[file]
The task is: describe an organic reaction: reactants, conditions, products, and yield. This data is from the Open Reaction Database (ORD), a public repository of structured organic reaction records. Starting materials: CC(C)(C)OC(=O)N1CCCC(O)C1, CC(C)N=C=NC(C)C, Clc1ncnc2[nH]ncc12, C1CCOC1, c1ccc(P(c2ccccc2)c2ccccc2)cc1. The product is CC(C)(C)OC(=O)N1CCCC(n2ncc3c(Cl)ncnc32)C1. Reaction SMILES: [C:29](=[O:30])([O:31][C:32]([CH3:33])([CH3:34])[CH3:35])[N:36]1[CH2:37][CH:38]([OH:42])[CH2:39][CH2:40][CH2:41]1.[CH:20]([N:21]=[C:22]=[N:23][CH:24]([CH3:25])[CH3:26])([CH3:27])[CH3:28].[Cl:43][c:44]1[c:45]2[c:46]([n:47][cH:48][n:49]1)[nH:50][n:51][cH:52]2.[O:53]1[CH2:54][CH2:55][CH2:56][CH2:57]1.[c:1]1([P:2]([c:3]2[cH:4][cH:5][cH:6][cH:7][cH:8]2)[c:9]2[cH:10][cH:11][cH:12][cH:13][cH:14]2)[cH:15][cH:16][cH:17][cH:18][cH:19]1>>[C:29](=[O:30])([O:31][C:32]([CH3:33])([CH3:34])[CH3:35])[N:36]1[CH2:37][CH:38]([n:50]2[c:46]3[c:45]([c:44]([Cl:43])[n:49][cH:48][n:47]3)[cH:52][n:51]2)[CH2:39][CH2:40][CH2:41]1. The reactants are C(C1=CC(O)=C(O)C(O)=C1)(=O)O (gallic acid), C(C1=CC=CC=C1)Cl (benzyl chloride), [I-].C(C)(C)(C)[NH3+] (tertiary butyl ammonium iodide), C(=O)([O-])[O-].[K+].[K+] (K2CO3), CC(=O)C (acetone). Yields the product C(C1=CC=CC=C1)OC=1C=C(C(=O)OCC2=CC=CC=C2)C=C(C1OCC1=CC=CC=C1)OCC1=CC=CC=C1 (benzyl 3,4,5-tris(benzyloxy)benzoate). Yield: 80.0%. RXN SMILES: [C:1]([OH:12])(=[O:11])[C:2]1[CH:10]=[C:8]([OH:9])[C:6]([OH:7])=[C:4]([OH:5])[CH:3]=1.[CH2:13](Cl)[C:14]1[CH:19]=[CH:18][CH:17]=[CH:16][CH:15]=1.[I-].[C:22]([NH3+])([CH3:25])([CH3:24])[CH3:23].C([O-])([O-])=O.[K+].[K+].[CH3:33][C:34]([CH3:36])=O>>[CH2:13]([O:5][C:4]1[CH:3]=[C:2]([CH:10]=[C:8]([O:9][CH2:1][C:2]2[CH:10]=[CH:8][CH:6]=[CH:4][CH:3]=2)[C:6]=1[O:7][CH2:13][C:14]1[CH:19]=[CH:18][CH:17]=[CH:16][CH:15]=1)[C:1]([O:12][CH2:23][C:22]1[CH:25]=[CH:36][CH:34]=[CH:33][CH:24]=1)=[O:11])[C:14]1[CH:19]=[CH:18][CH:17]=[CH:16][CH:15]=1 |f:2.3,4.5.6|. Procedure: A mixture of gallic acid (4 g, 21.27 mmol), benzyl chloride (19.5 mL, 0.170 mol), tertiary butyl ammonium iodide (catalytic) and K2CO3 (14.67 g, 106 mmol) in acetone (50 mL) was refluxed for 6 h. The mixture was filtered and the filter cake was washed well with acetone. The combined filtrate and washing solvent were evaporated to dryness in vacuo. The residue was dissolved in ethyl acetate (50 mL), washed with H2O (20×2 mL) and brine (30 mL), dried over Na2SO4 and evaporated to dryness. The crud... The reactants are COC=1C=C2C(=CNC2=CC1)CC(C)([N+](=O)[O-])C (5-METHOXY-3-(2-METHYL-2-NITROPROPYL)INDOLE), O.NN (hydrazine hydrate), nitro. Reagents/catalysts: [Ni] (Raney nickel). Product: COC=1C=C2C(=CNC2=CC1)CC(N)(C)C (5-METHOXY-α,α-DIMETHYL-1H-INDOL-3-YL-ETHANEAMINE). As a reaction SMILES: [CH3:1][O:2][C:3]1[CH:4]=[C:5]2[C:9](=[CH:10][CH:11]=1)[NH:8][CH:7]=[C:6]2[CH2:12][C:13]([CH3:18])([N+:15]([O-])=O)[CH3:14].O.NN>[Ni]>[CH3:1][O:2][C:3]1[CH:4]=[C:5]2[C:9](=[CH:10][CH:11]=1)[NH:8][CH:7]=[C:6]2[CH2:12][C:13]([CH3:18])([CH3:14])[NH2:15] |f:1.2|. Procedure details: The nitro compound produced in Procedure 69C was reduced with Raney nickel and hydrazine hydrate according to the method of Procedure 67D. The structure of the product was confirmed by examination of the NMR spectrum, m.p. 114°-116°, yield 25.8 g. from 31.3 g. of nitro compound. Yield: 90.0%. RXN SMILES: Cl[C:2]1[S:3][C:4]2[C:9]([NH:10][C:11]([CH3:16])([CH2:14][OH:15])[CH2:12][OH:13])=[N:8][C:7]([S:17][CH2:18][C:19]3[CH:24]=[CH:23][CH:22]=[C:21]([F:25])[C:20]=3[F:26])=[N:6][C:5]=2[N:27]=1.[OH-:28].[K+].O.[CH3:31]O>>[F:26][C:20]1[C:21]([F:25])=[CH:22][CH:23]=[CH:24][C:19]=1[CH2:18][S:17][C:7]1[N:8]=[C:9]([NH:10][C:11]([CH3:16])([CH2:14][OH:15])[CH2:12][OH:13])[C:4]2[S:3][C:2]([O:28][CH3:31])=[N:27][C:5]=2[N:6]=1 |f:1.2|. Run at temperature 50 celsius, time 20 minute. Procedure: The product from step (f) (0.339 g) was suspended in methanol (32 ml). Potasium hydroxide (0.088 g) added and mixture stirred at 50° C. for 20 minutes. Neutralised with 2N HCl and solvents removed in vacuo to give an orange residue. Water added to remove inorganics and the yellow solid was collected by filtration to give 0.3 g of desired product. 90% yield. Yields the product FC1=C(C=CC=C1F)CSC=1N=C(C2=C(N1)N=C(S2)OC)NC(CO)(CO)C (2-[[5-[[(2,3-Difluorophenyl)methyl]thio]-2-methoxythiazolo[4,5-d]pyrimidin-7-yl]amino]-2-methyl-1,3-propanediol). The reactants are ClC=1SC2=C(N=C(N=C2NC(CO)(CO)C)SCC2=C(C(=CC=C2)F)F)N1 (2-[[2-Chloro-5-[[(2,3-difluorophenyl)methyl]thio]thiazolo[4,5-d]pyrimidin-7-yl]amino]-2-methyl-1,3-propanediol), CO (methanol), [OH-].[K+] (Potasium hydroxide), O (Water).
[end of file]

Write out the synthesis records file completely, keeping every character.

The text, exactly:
The task is: describe an organic reaction: reactants, conditions, products, and yield. This data is from the Open Reaction Database (ORD), a public repository of structured organic reaction records. Starting materials: CC(C)(C)OC(=O)N1CCCC(O)C1, CC(C)N=C=NC(C)C, Clc1ncnc2[nH]ncc12, C1CCOC1, c1ccc(P(c2ccccc2)c2ccccc2)cc1. The product is CC(C)(C)OC(=O)N1CCCC(n2ncc3c(Cl)ncnc32)C1. Reaction SMILES: [C:29](=[O:30])([O:31][C:32]([CH3:33])([CH3:34])[CH3:35])[N:36]1[CH2:37][CH:38]([OH:42])[CH2:39][CH2:40][CH2:41]1.[CH:20]([N:21]=[C:22]=[N:23][CH:24]([CH3:25])[CH3:26])([CH3:27])[CH3:28].[Cl:43][c:44]1[c:45]2[c:46]([n:47][cH:48][n:49]1)[nH:50][n:51][cH:52]2.[O:53]1[CH2:54][CH2:55][CH2:56][CH2:57]1.[c:1]1([P:2]([c:3]2[cH:4][cH:5][cH:6][cH:7][cH:8]2)[c:9]2[cH:10][cH:11][cH:12][cH:13][cH:14]2)[cH:15][cH:16][cH:17][cH:18][cH:19]1>>[C:29](=[O:30])([O:31][C:32]([CH3:33])([CH3:34])[CH3:35])[N:36]1[CH2:37][CH:38]([n:50]2[c:46]3[c:45]([c:44]([Cl:43])[n:49][cH:48][n:47]3)[cH:52][n:51]2)[CH2:39][CH2:40][CH2:41]1. The reactants are C(C1=CC(O)=C(O)C(O)=C1)(=O)O (gallic acid), C(C1=CC=CC=C1)Cl (benzyl chloride), [I-].C(C)(C)(C)[NH3+] (tertiary butyl ammonium iodide), C(=O)([O-])[O-].[K+].[K+] (K2CO3), CC(=O)C (acetone). Yields the product C(C1=CC=CC=C1)OC=1C=C(C(=O)OCC2=CC=CC=C2)C=C(C1OCC1=CC=CC=C1)OCC1=CC=CC=C1 (benzyl 3,4,5-tris(benzyloxy)benzoate). Yield: 80.0%. RXN SMILES: [C:1]([OH:12])(=[O:11])[C:2]1[CH:10]=[C:8]([OH:9])[C:6]([OH:7])=[C:4]([OH:5])[CH:3]=1.[CH2:13](Cl)[C:14]1[CH:19]=[CH:18][CH:17]=[CH:16][CH:15]=1.[I-].[C:22]([NH3+])([CH3:25])([CH3:24])[CH3:23].C([O-])([O-])=O.[K+].[K+].[CH3:33][C:34]([CH3:36])=O>>[CH2:13]([O:5][C:4]1[CH:3]=[C:2]([CH:10]=[C:8]([O:9][CH2:1][C:2]2[CH:10]=[CH:8][CH:6]=[CH:4][CH:3]=2)[C:6]=1[O:7][CH2:13][C:14]1[CH:19]=[CH:18][CH:17]=[CH:16][CH:15]=1)[C:1]([O:12][CH2:23][C:22]1[CH:25]=[CH:36][CH:34]=[CH:33][CH:24]=1)=[O:11])[C:14]1[CH:19]=[CH:18][CH:17]=[CH:16][CH:15]=1 |f:2.3,4.5.6|. Procedure: A mixture of gallic acid (4 g, 21.27 mmol), benzyl chloride (19.5 mL, 0.170 mol), tertiary butyl ammonium iodide (catalytic) and K2CO3 (14.67 g, 106 mmol) in acetone (50 mL) was refluxed for 6 h. The mixture was filtered and the filter cake was washed well with acetone. The combined filtrate and washing solvent were evaporated to dryness in vacuo. The residue was dissolved in ethyl acetate (50 mL), washed with H2O (20×2 mL) and brine (30 mL), dried over Na2SO4 and evaporated to dryness. The crud... The reactants are COC=1C=C2C(=CNC2=CC1)CC(C)([N+](=O)[O-])C (5-METHOXY-3-(2-METHYL-2-NITROPROPYL)INDOLE), O.NN (hydrazine hydrate), nitro. Reagents/catalysts: [Ni] (Raney nickel). Product: COC=1C=C2C(=CNC2=CC1)CC(N)(C)C (5-METHOXY-α,α-DIMETHYL-1H-INDOL-3-YL-ETHANEAMINE). As a reaction SMILES: [CH3:1][O:2][C:3]1[CH:4]=[C:5]2[C:9](=[CH:10][CH:11]=1)[NH:8][CH:7]=[C:6]2[CH2:12][C:13]([CH3:18])([N+:15]([O-])=O)[CH3:14].O.NN>[Ni]>[CH3:1][O:2][C:3]1[CH:4]=[C:5]2[C:9](=[CH:10][CH:11]=1)[NH:8][CH:7]=[C:6]2[CH2:12][C:13]([CH3:18])([CH3:14])[NH2:15] |f:1.2|. Procedure details: The nitro compound produced in Procedure 69C was reduced with Raney nickel and hydrazine hydrate according to the method of Procedure 67D. The structure of the product was confirmed by examination of the NMR spectrum, m.p. 114°-116°, yield 25.8 g. from 31.3 g. of nitro compound. Yield: 90.0%. RXN SMILES: Cl[C:2]1[S:3][C:4]2[C:9]([NH:10][C:11]([CH3:16])([CH2:14][OH:15])[CH2:12][OH:13])=[N:8][C:7]([S:17][CH2:18][C:19]3[CH:24]=[CH:23][CH:22]=[C:21]([F:25])[C:20]=3[F:26])=[N:6][C:5]=2[N:27]=1.[OH-:28].[K+].O.[CH3:31]O>>[F:26][C:20]1[C:21]([F:25])=[CH:22][CH:23]=[CH:24][C:19]=1[CH2:18][S:17][C:7]1[N:8]=[C:9]([NH:10][C:11]([CH3:16])([CH2:14][OH:15])[CH2:12][OH:13])[C:4]2[S:3][C:2]([O:28][CH3:31])=[N:27][C:5]=2[N:6]=1 |f:1.2|. Run at temperature 50 celsius, time 20 minute. Procedure: The product from step (f) (0.339 g) was suspended in methanol (32 ml). Potasium hydroxide (0.088 g) added and mixture stirred at 50° C. for 20 minutes. Neutralised with 2N HCl and solvents removed in vacuo to give an orange residue. Water added to remove inorganics and the yellow solid was collected by filtration to give 0.3 g of desired product. 90% yield. Yields the product FC1=C(C=CC=C1F)CSC=1N=C(C2=C(N1)N=C(S2)OC)NC(CO)(CO)C (2-[[5-[[(2,3-Difluorophenyl)methyl]thio]-2-methoxythiazolo[4,5-d]pyrimidin-7-yl]amino]-2-methyl-1,3-propanediol). The reactants are ClC=1SC2=C(N=C(N=C2NC(CO)(CO)C)SCC2=C(C(=CC=C2)F)F)N1 (2-[[2-Chloro-5-[[(2,3-difluorophenyl)methyl]thio]thiazolo[4,5-d]pyrimidin-7-yl]amino]-2-methyl-1,3-propanediol), CO (methanol), [OH-].[K+] (Potasium hydroxide), O (Water).